Top 10 Concerts of All Time at the Hollywood Bowl
If you're a music lover, you've probably spent time at the Hollywood Bowl. From its opening in 1922 to today, it has become one of the most iconic venues for live music in the United States. And it's no wonder why: with its gorgeous setting and history, this natural amphitheater is perfect for concerts—and especially large-scale events like festivals. It has seen performances by everyone from The Beatles to Beyoncé to Jimi Hendrix to Led Zeppelin. Whether you're an avid music fan or just looking for something new to do in Los Angeles, here are ten of our favorite performances that have taken place at one of America's most beloved venues.
George Gershwin and Paul Whiteman, 1922
In 1922, this band was comprised of 10 pieces and played two weeks at the Hollywood Bowl. It was the first time a symphony orchestra played in the venue, which is pretty cool considering it’s still going strong today. If Gershwin showed up today with his music, he would probably be shocked at how modern it sounds when compared to other popular artists from that time period!
Bob Dylan, 2004
This concert was a historic event, as it marked the first time Bob Dylan performed at the Hollywood Bowl. He was backed by a band that included Mark Knopfler, Derek Trucks and Susan Tedeschi. It was an intimate performance with several thousand people in attendance; one of those lucky fans that night described it as "the most amazing show I've ever seen."
The Beatles, 1964
On August 23, 1964, The Beatles performed to a sold-out crowd of 15,000 fans at the Hollywood Bowl. They played their first US concert here and their last US concert here as well. During this time, they were making appearances on American television shows such as “The Ed Sullivan Show” and “Shindig!” as well as doing a lot of press in New York City.
While The Beatles were in Los Angeles, they met with Elvis Presley. This meeting was arranged by Elvis’s manager, Colonel Tom Parker. They also made an appearance on “The Hollywood Palace” television show on August 25th.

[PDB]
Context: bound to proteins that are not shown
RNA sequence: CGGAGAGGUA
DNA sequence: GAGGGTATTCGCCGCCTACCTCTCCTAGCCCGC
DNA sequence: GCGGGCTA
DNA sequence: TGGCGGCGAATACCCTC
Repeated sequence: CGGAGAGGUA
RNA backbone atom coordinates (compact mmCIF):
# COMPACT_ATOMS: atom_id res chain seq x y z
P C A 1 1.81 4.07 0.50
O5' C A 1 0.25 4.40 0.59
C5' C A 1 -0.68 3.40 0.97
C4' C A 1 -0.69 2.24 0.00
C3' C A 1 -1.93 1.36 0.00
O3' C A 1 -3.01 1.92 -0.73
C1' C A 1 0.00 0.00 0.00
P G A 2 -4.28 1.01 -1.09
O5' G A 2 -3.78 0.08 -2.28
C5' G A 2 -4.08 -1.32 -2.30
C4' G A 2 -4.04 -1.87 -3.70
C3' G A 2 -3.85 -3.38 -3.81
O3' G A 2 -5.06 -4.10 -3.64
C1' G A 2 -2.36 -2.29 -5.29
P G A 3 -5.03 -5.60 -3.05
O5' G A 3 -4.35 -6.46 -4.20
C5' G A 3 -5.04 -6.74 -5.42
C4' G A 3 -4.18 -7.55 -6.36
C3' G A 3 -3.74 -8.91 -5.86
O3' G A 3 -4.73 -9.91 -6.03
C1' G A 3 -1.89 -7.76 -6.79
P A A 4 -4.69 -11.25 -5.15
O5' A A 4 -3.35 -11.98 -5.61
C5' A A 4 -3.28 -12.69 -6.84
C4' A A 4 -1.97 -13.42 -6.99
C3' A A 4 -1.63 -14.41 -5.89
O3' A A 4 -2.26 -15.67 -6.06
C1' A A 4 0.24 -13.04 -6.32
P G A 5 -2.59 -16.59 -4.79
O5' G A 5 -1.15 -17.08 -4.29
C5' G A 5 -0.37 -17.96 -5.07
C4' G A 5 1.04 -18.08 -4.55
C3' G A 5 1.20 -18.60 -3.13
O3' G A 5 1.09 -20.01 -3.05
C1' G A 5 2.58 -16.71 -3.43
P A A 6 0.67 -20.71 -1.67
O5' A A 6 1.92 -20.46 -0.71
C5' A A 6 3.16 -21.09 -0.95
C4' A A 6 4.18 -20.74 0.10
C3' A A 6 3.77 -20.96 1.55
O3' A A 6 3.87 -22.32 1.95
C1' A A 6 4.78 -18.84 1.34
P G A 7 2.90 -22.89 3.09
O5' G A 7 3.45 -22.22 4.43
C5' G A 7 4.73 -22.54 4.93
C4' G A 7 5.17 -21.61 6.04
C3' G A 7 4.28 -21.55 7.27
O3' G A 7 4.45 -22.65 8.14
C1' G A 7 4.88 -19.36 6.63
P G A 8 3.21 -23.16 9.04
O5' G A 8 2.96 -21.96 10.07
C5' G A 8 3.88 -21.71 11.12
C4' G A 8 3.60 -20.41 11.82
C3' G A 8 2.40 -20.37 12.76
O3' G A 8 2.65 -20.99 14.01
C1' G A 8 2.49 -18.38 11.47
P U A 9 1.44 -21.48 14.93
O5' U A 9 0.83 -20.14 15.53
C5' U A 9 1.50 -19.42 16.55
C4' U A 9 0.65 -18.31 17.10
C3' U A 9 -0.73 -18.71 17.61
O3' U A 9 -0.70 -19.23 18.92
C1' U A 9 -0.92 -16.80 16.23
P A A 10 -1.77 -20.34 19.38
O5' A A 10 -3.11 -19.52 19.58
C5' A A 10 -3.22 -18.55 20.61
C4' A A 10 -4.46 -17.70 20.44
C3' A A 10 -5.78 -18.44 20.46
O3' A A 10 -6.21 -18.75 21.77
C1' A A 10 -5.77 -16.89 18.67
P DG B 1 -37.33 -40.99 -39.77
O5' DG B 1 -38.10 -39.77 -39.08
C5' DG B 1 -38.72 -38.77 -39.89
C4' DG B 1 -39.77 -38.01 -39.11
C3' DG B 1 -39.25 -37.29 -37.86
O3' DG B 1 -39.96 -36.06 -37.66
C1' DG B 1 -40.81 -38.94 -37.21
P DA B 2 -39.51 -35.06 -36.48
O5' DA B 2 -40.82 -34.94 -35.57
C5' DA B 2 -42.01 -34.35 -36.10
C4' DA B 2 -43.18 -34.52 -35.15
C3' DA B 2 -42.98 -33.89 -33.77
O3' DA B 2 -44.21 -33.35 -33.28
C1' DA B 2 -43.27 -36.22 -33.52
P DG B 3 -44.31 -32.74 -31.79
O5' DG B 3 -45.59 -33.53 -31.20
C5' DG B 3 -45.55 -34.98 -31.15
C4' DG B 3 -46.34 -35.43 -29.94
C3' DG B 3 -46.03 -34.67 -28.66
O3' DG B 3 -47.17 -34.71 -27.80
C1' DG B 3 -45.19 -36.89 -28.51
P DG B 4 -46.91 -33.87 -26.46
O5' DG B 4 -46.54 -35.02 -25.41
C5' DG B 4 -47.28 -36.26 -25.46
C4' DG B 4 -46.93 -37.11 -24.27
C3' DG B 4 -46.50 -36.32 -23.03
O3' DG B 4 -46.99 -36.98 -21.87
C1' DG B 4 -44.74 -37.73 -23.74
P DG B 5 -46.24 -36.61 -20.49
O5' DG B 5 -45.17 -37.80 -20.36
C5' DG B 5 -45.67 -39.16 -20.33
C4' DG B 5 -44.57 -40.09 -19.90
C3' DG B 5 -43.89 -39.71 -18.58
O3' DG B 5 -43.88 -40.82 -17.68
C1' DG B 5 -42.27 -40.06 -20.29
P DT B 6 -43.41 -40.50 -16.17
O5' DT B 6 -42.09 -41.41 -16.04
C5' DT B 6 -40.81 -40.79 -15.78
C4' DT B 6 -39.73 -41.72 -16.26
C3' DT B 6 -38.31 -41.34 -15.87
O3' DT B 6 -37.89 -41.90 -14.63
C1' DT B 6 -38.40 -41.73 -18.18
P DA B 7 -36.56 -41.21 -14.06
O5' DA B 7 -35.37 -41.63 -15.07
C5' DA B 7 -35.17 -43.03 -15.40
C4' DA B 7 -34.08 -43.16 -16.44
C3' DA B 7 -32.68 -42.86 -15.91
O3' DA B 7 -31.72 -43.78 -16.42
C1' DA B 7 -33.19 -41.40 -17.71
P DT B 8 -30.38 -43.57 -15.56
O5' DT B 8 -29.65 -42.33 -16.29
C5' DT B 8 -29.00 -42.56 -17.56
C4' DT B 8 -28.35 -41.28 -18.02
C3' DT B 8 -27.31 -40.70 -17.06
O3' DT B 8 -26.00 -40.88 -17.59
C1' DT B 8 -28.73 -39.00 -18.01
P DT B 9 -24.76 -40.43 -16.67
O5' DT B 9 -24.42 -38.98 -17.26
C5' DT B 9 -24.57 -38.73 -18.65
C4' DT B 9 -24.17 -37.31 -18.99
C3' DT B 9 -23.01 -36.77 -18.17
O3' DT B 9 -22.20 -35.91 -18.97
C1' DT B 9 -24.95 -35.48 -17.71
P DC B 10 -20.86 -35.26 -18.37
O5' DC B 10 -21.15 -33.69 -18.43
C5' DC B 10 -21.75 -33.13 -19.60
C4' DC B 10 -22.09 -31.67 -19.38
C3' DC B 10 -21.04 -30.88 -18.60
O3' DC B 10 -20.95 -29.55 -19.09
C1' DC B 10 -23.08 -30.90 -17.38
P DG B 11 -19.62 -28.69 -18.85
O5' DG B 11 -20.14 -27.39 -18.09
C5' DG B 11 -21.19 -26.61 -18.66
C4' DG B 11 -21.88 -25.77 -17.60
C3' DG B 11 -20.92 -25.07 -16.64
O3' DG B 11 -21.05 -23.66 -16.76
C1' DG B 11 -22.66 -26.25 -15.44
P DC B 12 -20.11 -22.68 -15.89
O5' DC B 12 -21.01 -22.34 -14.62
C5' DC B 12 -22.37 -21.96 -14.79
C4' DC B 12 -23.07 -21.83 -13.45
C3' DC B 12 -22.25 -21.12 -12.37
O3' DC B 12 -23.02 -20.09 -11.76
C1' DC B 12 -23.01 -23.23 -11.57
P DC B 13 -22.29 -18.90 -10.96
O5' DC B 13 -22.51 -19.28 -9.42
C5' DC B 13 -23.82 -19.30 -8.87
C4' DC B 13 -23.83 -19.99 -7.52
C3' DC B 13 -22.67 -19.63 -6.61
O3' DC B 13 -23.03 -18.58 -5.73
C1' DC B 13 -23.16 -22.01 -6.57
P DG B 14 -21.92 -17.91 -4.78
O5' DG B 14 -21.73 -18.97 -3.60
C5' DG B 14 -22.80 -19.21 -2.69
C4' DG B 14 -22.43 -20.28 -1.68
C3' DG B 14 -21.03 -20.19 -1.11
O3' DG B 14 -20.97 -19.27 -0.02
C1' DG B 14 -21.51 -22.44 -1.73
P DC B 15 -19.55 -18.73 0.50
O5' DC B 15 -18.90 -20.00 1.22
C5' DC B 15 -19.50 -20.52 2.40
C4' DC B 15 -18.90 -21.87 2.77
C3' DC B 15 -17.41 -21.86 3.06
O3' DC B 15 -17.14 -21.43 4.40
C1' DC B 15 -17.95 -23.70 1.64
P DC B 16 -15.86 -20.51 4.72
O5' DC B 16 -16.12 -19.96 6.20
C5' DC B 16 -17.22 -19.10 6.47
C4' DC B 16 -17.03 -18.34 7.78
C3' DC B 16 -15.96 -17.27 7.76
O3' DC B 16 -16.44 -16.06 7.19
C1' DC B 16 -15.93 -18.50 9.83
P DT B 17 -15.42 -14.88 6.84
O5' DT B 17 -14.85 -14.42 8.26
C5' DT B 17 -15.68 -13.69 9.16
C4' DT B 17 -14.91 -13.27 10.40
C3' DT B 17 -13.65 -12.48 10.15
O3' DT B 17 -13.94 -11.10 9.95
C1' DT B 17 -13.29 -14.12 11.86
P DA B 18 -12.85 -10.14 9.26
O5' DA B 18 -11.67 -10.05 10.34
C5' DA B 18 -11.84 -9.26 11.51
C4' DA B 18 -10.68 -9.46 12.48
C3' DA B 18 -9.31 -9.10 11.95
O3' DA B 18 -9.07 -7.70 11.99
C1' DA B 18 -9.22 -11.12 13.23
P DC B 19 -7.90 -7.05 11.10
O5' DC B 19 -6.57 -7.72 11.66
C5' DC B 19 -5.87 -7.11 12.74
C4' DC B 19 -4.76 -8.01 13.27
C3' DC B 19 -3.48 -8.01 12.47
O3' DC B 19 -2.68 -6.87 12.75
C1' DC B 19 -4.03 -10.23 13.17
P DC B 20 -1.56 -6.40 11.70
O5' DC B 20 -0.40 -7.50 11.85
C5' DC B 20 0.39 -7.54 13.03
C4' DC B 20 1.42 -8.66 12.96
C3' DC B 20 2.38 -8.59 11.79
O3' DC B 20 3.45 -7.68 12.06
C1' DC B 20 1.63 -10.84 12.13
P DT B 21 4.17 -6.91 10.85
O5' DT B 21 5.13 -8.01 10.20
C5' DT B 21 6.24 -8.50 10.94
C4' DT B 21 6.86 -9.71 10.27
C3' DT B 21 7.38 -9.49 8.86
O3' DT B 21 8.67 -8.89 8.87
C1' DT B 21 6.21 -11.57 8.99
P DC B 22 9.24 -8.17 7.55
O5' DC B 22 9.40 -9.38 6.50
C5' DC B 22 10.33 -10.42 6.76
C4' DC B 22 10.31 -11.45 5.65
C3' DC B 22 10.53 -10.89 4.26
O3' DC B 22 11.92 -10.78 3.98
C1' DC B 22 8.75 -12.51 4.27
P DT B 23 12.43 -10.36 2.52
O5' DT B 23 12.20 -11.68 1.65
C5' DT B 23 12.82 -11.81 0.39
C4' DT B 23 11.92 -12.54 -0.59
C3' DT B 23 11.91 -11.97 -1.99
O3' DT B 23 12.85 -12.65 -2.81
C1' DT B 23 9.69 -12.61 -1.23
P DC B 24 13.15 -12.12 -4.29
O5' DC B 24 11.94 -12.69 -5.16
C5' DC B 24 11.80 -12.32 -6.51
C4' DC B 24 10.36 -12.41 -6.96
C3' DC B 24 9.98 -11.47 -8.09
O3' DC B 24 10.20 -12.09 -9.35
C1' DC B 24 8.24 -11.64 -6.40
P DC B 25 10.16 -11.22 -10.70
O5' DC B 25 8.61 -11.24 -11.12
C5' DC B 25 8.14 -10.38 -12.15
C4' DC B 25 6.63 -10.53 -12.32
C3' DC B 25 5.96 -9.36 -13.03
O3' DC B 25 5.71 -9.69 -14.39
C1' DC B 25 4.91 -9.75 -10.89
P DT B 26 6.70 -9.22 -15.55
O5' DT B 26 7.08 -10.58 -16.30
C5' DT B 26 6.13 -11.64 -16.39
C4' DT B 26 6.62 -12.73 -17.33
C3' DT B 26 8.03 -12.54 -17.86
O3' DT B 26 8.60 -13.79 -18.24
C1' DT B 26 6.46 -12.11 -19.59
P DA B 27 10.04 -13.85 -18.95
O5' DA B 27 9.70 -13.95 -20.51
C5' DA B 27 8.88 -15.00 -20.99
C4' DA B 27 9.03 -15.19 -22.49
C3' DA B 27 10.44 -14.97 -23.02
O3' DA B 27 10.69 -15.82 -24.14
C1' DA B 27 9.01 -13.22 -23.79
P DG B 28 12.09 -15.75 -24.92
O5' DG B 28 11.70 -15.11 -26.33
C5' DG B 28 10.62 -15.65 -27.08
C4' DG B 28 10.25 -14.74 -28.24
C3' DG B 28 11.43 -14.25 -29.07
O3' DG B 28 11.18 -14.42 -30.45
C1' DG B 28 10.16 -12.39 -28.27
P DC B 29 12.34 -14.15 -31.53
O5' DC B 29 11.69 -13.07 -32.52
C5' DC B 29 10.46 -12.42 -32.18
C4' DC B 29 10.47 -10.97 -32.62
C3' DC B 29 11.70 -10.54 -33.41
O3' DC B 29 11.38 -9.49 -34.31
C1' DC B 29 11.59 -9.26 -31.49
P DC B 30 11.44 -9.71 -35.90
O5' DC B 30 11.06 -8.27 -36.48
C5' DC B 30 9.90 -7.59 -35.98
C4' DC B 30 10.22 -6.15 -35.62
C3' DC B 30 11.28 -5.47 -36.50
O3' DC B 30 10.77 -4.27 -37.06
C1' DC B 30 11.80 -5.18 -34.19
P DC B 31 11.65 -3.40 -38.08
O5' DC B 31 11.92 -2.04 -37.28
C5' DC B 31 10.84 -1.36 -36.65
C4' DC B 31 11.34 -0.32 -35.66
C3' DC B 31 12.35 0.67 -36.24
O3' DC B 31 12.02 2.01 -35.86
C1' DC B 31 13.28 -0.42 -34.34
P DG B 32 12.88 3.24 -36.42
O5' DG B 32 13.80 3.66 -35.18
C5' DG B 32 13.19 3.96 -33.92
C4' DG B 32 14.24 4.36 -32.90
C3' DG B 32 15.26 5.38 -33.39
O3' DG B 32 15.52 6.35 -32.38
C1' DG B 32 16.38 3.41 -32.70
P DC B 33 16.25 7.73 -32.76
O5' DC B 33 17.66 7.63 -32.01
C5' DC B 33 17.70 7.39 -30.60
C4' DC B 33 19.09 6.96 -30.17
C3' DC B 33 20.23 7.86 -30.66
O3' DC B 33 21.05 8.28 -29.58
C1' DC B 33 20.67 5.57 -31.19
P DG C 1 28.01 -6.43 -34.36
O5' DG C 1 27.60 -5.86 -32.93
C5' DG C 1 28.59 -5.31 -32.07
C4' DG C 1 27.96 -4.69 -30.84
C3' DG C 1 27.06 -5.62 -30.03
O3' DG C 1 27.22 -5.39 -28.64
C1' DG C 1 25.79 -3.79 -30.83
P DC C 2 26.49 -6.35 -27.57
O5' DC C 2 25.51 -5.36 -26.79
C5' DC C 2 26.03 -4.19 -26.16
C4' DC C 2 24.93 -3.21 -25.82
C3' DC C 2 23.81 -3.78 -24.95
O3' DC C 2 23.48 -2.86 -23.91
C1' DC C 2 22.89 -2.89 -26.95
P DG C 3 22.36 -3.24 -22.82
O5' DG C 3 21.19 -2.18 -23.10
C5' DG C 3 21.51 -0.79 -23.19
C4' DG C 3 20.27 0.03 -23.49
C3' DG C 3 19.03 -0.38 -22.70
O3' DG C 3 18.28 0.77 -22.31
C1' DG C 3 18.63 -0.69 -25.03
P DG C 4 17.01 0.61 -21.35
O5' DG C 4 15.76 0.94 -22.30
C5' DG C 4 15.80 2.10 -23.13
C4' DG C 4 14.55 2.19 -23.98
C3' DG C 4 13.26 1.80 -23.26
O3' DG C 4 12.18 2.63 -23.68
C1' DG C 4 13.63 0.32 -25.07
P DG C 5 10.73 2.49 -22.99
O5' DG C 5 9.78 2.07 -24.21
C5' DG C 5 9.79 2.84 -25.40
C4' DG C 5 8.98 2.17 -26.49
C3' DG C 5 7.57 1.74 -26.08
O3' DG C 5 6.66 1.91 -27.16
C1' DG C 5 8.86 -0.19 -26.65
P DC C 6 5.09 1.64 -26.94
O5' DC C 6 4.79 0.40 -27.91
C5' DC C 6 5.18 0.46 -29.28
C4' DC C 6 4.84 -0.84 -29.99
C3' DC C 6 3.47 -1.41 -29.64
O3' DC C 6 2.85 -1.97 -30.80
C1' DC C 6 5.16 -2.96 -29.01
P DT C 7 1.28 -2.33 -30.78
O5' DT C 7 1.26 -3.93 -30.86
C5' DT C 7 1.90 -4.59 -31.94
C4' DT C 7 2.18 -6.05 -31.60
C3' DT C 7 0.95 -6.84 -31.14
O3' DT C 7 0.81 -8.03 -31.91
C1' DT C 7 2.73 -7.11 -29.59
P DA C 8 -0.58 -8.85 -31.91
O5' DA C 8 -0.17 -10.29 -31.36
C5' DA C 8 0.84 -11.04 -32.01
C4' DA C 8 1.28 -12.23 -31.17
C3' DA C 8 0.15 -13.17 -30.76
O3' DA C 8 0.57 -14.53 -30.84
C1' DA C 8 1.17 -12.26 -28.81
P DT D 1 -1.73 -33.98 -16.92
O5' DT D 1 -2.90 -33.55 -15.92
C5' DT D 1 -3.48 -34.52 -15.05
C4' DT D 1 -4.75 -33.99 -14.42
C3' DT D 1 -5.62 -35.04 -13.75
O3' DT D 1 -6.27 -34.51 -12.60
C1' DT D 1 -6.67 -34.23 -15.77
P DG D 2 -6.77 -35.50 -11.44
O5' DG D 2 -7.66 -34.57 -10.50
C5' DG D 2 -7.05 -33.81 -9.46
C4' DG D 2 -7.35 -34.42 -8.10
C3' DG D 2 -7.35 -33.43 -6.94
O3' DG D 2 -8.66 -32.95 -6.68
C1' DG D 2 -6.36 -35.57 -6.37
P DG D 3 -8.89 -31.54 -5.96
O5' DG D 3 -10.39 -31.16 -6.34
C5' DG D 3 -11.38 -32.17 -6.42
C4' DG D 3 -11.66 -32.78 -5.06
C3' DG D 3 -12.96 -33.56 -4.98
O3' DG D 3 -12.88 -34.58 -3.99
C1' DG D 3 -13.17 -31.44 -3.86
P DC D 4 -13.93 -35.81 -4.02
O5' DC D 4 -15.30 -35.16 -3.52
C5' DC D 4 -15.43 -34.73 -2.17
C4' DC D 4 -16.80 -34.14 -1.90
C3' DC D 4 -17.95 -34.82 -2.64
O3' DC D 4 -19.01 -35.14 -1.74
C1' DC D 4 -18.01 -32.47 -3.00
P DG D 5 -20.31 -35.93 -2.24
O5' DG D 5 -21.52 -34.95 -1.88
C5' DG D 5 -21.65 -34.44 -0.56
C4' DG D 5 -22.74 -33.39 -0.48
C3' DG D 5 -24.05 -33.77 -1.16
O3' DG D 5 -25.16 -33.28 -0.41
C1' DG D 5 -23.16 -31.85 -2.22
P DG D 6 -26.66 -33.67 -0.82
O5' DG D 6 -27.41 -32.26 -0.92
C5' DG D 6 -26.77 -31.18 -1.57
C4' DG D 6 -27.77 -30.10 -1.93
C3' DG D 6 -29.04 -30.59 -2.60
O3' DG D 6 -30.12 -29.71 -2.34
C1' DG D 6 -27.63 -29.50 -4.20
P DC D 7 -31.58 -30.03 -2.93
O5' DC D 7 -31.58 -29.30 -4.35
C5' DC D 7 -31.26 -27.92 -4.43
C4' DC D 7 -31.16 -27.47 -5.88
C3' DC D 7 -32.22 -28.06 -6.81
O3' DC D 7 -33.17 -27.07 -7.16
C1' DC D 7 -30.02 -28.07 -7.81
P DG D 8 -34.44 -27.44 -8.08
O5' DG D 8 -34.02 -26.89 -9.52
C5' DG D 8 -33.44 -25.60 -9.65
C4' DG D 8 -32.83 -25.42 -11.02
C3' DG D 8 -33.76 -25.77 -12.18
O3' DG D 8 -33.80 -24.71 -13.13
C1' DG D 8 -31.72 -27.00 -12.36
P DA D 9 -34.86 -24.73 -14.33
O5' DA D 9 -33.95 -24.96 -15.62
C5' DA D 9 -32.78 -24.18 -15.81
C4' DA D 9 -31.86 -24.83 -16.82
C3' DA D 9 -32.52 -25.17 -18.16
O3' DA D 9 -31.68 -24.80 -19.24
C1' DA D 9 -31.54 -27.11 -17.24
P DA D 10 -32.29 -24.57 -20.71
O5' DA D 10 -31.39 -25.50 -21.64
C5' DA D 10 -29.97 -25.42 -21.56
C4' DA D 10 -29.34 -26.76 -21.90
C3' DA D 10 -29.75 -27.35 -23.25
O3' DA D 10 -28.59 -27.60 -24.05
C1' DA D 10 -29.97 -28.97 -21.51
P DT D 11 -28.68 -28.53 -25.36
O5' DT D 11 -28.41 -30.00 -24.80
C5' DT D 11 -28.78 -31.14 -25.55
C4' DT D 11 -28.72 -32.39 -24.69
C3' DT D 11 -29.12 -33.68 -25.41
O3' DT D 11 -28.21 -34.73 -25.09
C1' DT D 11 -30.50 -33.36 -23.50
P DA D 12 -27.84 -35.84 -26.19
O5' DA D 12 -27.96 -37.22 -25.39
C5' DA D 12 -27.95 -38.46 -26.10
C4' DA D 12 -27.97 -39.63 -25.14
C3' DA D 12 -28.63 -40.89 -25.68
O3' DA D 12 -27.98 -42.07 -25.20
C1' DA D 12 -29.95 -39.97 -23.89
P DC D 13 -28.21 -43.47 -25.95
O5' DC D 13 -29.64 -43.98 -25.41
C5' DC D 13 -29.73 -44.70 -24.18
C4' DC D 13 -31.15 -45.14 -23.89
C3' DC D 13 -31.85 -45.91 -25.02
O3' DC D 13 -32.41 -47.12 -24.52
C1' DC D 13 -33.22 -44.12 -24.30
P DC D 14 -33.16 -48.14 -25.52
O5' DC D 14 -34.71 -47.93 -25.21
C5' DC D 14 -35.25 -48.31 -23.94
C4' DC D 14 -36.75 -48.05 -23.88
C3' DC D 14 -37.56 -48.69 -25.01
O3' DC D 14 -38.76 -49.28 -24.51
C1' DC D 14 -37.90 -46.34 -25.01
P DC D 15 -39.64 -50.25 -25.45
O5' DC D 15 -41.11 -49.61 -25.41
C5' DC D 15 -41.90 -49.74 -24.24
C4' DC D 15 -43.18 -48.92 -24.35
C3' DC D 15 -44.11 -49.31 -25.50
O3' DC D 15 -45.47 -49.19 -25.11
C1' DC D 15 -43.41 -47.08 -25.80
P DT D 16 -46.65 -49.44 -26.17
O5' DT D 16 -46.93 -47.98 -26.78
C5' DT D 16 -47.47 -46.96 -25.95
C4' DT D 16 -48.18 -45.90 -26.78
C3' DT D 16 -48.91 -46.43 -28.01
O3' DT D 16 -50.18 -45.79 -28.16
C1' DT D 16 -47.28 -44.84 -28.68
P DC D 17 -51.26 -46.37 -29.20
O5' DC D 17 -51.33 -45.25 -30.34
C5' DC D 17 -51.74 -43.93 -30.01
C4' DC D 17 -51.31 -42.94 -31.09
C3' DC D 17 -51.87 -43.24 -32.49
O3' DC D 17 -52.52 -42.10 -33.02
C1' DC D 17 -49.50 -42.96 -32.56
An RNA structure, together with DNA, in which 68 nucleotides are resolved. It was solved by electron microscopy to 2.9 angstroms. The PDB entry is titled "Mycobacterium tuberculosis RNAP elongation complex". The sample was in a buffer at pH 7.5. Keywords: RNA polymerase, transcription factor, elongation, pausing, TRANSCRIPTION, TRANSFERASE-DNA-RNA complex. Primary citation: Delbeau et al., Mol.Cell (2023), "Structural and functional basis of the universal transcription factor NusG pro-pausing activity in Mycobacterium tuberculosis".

Frank Sinatra and the Hollywood Bowl Symphony Orchestra, 1940
The first pop star to perform at the Hollywood Bowl, Frank Sinatra helped usher in a new era. In June of 1943, he headlined with a 34-piece orchestra directed by Axel Stordahl. The concert was part of California's celebration of its 50th anniversary as a state, and it would go down as one of the most important events in both history and music history.
Pink Floyd, 1975
You'll get a lot of mileage out of this concert if you're a Pink Floyd fan. The 1975 performance is one of the best in their catalog, and it's especially notable because it was recorded with a quadraphonic sound system—one of the first concerts to do so. The recording was released as a live album in 1975; however, it didn’t do very well commercially until its re-release in 2011 when it reached #1 on Billboard's Top Rock Albums chart.
Whitney Houston, 1995
As the most popular and successful female singer of the 20th century, Whitney Houston made it to the Hollywood Bowl in 1995. At this concert, she sang her biggest hits like "I Will Always Love You," "The Greatest Love of All," and "I'm Every Woman." She also surprised fans by performing a special rendition of "The Star Spangled Banner" with an orchestra backing her up.
True Colors Tour (Cyndi Lauper, The B-52s and Erasure), 2007
The concert was held on June 7, 2007. The show featured Cyndi Lauper and The B-52s as well as Erasure. It was a benefit for Human Rights Campaign and the True Colors Fund.
Led Zeppelin, 1972
Led Zeppelin played at the Hollywood Bowl in 1972 during their trip to Los Angeles. The concert was a benefit for the Knebworth Festival and featured performances from bands like Emerson Lake & Palmer, Yes, Genesis, Emerson Lake & Palmer, Pink Floyd and Led Zeppelin. The show was such a big success that around 60,000 people attended it over three nights (the largest crowd ever for a concert at the Hollywood Bowl). This performance is considered one of the best concerts ever given by Led Zeppelin.
Prince opened his concert with “Let's Go Crazy” and played a total of four songs, including covers of Bob Marley's “No Woman, No Cry” and the Beatles' “While My Guitar Gently Weeps.” The show was a benefit for the Nelson Mandela Foundation, which was celebrating its 25th anniversary in Los Angeles.
Prince did not have an opening act at this concert, but he did have some stage time to spare: he invited audience members onstage to dance during his performance.
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